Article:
US Treasury Secretary Janet Yellen speaks during a press conference at the G7 meeting of Finance Ministers and Central Bank Governors at Toki Messe in Niigata on May 11, 2023InternationalIndiaAfricaOleg BurunovEarlier this month, the US Treasury Secretary insisted that her country might run out of options for paying its debt obligations as soon as June 1 if congressional lawmakers fail to act and raise the country’s debt ceiling.US Treasury Secretary Janet Yellen has warned that political brinkmanship over increasing the US debt ceiling may prompt far-reaching economic repercussions, even without the “catastrophe” of a default.
"In my assessment – and that of economists across the board – a default on US obligations would produce an economic and financial catastrophe," she said during a speech at a G7 meeting of finance ministers and central bank chiefs in Niigata, Japan on Thursday.
According to the Treasury Secretary, “Short of a default, brinkmanship over the debt limit can also impose serious economic costs.”
Additionally, Yellen cautioned that a possible default in America “would spark a global downturn” and “would also risk undermining US global economic leadership and raise questions about our ability to defend our national security interests.”
When asked whether there was a long-term fix to the recurring debt-ceiling issue, Yellen called for the US legislature to do away with the process of setting a cap on government borrowing.“Personally, I think we should find a different system for deciding on fiscal policy. Congress could repeal a debt ceiling or handle it differently,” she pointed out.The remarks come a few days after the Treasury Secretary made it clear that US President Joe Biden may invoke the amendment to the US constitution that allows him to avoid default, bypassing the position of the US Congress.”We should not get to the point, where we need to consider whether the president can go on issuing debt, this would be a constitutional crisis,” Yellen told a US broadcaster.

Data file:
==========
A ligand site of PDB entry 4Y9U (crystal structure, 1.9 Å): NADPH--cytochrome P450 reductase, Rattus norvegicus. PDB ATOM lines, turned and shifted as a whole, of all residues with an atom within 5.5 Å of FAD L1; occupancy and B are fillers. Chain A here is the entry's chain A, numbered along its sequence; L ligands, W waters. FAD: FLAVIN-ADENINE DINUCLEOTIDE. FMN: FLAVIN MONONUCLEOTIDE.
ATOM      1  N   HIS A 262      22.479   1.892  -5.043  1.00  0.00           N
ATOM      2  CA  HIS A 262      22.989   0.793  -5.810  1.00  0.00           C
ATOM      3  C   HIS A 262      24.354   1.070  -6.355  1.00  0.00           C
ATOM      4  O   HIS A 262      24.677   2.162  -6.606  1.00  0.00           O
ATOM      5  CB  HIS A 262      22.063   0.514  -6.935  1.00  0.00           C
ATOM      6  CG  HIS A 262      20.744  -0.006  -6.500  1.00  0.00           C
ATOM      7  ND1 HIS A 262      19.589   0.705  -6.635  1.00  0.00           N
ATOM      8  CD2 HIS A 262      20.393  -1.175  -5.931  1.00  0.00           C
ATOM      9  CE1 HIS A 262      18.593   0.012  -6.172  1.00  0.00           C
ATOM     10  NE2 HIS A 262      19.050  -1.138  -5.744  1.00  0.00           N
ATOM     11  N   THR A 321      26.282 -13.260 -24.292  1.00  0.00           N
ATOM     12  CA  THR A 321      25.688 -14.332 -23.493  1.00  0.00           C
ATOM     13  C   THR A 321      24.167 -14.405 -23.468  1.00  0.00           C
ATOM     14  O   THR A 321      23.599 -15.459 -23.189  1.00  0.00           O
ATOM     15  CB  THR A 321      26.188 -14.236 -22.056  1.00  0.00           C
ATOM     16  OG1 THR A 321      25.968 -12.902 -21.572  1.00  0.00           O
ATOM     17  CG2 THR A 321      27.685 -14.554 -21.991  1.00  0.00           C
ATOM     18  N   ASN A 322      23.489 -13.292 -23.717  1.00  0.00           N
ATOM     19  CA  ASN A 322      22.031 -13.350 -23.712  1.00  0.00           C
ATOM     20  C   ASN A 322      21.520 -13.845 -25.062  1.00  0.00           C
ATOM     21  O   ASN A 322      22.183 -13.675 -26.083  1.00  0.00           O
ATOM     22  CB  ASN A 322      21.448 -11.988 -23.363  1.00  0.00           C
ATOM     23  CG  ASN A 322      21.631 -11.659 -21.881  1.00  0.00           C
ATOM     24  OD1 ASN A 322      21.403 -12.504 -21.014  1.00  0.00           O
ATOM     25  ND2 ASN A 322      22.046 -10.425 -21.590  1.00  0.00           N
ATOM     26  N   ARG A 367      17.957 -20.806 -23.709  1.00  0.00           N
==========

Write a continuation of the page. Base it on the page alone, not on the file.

The 14th amendment provides that "the validity of the public debt of the United States, authorized by law, including debts incurred for payment of pensions and bounties for services in suppressing insurrection or rebellion, shall not be questioned." This section allows the country's president to resolve the debt issue without consulting the US Congress.
Earlier in May, Yellen wrote in a letter to Congress that “After reviewing recent federal tax receipts, our best estimate is that we will be unable to continue to satisfy all of the government’s obligations by early June, and potentially as early as June 1, if Congress does not raise or suspend the debt limit before that time.”Sputnik ExplainsWhat Should Americans Brace For on the Brink of Default?8 May, 12:30 GMTRepublican congressional leaders have, meanwhile, told reporters after a recent meeting with Biden and Democrat leaders that there was no new movement on the negotiations to raise the debt ceiling.”I didn’t see any new movement. I would hope that he would be willing to negotiate for the next two weeks so we could actually solve this problem and not take America on the brink,” US House Speaker Kevin McCarthy said, in a nod to POTUS.With the House GOP members demanding linking a rise in the debt ceiling to spending cuts, and Biden seeking to rule out any such preconditions, the tussle will almost certainly to continue in the days to come. Since January, the US has been operating under “extraordinary measures” after the country hit its $31.4 trillion debt limit.